A battle has been won in the fight for live music, as the Harold Park Hotel’s Sunday sessions return this weekend with the blessing of City of Sydney Council, after a month of media noise.
Will Ryan’s The Harold (HPH) hit the headlines last month after a complaint brought about the end of six years of live music in its courtyard on Sunday afternoons.
A new tenant to the building adjacent to the pub complained to City of Sydney (CoS) about the acoustic music from the courtyard permeating their apartment. Inspectors revealed the HPH did in fact not have the proper permits for hosting such events.
The pub has a reputation for live performance by renowned comedians and live bands, but owner Ryan said the Sunday sessions were “pretty laid back”.
CoS reported it was working with the HPH to resolve the issues, in line with its Live Music & Performance Action Plan, and a result has been achieved, with the live sessions able to resume this Sunday.
“[CoS] looked at potential ways to address the specific development consent condition that caused the issue for Harold Park Hotel, and strategies for working with the venue’s neighbours directly to resolve any future noise issues.”
Ryan told PubTIC the Council reported their revised arrangements mean they now comply with all necessary conditions.
“We’re very pleased to announce that the guys will be back this weekend at The Harold.
“Council were great with helping us reach a solution, and after a month’s quiet, we look forward to seeing Sam, Pat and Alex back on Sunday from 4pm.”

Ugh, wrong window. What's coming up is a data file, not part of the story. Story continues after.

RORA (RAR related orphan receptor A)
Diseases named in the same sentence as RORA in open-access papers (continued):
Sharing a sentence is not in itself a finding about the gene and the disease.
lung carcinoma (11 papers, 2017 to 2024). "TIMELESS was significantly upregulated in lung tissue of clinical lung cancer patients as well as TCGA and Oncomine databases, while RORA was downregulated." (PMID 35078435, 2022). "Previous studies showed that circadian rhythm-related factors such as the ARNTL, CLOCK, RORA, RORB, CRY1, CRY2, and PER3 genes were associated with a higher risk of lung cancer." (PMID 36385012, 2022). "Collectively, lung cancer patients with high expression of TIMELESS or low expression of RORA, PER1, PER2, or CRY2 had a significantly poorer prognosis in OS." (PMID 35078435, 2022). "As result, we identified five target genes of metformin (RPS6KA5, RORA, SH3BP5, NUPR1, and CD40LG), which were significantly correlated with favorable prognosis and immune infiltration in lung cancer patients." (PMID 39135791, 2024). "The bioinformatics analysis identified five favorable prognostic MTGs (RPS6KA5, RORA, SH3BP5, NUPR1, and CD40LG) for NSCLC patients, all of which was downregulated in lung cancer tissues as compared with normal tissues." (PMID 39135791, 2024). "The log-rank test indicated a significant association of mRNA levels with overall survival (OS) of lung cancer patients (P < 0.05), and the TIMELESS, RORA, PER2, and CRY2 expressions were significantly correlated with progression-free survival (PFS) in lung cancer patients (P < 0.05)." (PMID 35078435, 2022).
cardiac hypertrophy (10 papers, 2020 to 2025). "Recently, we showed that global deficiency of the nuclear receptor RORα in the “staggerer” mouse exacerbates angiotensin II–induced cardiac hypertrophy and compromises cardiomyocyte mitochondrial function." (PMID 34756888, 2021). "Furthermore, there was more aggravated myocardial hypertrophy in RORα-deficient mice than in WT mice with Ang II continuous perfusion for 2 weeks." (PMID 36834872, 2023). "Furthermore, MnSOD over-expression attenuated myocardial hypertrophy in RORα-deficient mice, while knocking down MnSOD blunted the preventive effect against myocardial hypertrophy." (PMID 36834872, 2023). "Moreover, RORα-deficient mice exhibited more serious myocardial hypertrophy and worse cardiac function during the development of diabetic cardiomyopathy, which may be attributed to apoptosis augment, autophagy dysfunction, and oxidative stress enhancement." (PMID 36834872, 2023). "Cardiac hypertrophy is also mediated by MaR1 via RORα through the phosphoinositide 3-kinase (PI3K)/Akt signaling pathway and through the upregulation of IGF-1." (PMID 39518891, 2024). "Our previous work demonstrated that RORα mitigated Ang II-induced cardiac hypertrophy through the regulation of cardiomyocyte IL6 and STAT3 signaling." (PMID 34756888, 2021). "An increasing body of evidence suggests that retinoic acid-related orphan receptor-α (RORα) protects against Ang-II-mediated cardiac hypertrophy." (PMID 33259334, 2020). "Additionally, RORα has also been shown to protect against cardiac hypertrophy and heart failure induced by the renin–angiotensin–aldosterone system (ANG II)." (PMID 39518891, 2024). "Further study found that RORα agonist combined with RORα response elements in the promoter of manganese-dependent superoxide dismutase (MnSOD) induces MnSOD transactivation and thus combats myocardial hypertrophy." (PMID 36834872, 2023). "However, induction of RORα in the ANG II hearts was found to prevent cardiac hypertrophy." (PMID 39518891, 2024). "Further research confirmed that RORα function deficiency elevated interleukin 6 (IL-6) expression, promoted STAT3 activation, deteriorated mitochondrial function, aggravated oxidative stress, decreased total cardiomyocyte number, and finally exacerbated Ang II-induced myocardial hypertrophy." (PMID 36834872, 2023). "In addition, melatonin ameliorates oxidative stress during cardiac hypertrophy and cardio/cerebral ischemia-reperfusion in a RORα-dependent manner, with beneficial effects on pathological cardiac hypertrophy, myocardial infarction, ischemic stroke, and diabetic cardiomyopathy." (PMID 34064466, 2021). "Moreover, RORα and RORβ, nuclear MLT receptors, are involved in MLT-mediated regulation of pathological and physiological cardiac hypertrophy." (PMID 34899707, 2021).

The issue of the shackles on live music has become something of a political football and both Labor and Liberal representatives visited the pub to weigh in. The Music reported that ALP official John Graham is proposing that venues should not need to seek Council permission to play acoustic music.
A statement out of CoS noted it “can’t make changes to development consent conditions” without formal request, but suggested venues looking to host performance should get in touch.
“We encourage venues that think they have outdated or unnecessary development consent conditions making it difficult to put on live music and performance to contact the City’s Strategy Advisor for Live Music and Performance to discuss what changes can be made and what support we can offer.
“While we have a statutory role as a regulator and planning consent authority, we prefer to work with venues to try and resolve problems without taking regulatory action.”